The Invisible Library by Genevieve Cogman book review - SciFiNow

The Invisible Library by Genevieve Cogman book review

The spy drama moves indoors in The Invisible Library

It isn’t often that you read a novel about an undercover librarian. However, Genevieve Cogman’s debut might make you wonder why this hasn’t come up before.
This witty and spirited adventure sets up a potential gold mine of lore for the writer to plunder in future sequels.

The eponymous Library exists outside of normal time and space. Its librarians are spies who scour alternative realities for rare and important works of fiction. Some of these worlds are overrun with ‘chaos’.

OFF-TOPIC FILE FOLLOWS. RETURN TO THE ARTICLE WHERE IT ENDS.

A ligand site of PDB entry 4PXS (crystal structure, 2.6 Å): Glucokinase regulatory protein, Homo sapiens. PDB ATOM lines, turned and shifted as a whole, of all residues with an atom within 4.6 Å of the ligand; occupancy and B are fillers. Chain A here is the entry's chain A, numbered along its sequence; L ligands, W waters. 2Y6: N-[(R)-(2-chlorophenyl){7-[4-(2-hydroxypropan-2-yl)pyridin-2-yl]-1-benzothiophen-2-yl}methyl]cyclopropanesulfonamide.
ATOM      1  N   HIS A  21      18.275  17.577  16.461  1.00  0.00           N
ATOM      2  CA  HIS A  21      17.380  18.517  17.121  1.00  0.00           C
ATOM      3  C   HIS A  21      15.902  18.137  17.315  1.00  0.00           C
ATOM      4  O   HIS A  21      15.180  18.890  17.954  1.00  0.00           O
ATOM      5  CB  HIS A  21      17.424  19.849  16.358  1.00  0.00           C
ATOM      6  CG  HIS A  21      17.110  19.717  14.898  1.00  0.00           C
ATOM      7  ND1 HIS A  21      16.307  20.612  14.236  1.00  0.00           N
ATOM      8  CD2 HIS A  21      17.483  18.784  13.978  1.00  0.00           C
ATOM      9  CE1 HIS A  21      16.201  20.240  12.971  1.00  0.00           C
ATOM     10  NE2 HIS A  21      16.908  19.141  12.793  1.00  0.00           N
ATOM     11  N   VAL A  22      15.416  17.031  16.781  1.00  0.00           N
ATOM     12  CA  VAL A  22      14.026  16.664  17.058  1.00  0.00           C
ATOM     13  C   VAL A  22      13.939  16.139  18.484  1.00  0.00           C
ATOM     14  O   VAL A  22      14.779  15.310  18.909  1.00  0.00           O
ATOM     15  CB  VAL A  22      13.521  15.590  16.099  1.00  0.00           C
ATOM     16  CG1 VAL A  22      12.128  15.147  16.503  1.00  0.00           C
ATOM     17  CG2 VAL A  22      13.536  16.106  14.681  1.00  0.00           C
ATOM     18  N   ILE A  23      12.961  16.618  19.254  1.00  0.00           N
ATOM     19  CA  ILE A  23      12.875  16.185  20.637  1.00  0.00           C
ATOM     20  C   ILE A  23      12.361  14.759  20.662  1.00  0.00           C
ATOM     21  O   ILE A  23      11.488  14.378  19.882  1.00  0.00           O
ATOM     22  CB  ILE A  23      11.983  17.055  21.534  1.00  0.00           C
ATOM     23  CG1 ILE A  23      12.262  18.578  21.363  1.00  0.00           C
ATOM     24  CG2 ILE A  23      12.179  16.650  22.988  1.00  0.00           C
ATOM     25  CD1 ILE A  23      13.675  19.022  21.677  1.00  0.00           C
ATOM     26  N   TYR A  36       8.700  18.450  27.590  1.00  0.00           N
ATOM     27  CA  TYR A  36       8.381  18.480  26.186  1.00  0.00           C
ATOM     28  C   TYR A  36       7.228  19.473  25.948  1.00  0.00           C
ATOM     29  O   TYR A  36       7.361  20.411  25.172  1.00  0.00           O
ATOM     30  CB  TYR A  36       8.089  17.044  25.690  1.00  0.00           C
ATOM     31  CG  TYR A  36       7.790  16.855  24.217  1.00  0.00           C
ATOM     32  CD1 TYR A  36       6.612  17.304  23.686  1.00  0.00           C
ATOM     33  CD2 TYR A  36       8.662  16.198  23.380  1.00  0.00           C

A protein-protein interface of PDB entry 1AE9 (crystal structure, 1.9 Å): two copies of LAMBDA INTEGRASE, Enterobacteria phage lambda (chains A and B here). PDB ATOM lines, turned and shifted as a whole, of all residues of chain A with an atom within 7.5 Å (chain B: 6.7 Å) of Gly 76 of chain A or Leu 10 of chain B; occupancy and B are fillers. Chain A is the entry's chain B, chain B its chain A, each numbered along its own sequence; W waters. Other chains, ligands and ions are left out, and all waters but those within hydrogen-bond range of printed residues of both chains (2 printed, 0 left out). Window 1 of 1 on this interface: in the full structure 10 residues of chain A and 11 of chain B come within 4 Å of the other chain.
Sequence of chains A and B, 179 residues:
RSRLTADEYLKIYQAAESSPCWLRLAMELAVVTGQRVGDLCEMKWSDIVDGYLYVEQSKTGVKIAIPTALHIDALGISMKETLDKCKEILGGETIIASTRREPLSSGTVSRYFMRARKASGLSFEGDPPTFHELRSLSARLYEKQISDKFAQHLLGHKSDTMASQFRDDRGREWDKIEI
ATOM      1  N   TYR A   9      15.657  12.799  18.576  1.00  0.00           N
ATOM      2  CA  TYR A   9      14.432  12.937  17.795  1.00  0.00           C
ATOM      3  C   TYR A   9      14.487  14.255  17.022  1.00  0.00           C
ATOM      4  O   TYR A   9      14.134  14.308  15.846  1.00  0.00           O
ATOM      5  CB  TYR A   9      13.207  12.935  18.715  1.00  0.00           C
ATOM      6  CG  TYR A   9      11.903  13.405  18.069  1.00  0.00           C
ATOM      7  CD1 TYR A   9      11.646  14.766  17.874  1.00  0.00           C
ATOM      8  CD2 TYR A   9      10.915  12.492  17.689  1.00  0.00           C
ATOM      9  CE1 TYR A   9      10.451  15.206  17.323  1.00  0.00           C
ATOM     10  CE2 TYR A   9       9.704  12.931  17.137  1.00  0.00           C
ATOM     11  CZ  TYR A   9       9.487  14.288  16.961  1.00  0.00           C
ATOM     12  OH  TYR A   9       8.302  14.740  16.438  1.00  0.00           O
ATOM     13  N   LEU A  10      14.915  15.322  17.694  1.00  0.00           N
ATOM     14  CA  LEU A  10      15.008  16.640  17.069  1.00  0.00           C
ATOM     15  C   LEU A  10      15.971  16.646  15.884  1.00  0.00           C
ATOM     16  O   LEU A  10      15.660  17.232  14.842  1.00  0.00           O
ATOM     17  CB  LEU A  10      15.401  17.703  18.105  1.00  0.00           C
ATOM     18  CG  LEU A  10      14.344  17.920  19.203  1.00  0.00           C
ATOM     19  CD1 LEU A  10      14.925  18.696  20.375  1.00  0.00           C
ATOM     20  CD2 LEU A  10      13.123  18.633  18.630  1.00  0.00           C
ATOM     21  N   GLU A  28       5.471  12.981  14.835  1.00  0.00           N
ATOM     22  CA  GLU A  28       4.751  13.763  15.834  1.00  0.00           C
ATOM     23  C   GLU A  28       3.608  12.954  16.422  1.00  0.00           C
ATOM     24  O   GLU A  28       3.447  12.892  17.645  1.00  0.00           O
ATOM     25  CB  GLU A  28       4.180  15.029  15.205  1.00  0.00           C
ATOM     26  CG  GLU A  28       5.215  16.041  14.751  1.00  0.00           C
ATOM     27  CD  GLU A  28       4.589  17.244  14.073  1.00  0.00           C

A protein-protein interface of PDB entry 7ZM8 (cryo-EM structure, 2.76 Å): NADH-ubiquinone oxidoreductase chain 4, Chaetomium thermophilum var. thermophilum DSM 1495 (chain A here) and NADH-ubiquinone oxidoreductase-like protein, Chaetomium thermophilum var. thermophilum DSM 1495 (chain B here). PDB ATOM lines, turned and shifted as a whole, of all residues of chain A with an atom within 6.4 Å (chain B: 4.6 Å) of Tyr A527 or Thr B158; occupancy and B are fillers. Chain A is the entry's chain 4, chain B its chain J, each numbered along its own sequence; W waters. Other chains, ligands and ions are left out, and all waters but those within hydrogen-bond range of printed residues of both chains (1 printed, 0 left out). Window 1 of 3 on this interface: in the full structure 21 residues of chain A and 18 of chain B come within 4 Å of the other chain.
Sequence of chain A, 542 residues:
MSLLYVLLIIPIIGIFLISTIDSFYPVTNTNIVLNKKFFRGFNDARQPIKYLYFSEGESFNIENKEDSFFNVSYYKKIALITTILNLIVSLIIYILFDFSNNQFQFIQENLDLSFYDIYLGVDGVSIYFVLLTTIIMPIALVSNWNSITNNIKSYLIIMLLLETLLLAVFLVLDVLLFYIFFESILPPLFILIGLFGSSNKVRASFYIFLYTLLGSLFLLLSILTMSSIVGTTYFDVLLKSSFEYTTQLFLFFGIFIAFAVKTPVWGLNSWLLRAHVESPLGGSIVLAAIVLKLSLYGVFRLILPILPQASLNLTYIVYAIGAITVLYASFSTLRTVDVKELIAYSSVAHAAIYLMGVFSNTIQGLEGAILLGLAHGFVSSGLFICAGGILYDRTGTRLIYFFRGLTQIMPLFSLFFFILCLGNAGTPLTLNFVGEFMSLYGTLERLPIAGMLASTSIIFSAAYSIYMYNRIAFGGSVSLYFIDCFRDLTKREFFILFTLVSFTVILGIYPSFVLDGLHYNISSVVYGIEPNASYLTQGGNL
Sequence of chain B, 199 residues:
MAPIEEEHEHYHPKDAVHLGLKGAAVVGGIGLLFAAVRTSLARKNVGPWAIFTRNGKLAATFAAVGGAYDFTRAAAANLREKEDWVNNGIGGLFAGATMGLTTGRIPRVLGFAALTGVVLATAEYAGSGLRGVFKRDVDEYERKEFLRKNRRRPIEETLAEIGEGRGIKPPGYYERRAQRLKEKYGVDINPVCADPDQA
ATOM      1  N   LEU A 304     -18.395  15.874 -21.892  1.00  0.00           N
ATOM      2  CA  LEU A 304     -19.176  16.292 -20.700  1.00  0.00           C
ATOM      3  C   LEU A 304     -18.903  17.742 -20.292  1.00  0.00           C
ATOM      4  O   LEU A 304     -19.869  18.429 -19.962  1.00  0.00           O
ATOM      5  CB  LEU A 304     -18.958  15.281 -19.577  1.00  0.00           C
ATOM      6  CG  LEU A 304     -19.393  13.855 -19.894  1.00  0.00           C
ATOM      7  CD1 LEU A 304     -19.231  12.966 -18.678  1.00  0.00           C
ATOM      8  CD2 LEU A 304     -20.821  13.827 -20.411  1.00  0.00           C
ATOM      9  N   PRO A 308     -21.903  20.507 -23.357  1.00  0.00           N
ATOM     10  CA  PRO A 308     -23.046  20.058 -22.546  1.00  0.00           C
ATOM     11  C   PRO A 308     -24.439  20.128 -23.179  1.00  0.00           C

Junior librarian Irene has just returned from her latest assignment-turned-heist when she’s thrust back into the field with new student Kai on an even more dangerous mission.
Like other initiates, Irene is tattooed with a special mark, which allows her to understand the Language – a kind of librarian Parselmouth. It’s fitting that words are the librarian’s form of magic. With all this back story, Irene is a lifeline. She’s witty, intelligent and a bit of a nerd.

The novel reads like a tightly plotted miniseries, and there are setups and rewarding payoffs woven throughout. Occasionally, however, Cogman strays towards too much in the way of explanatory internal monologue to smooth over an important plot point that perhaps deserved a bit more show, not tell.

If a story about secret societies, magical creatures and cyborg alligators doesn’t excite you then nothing will. The Invisible Library is a fun and original page-turner, and the universe hopefully revisited.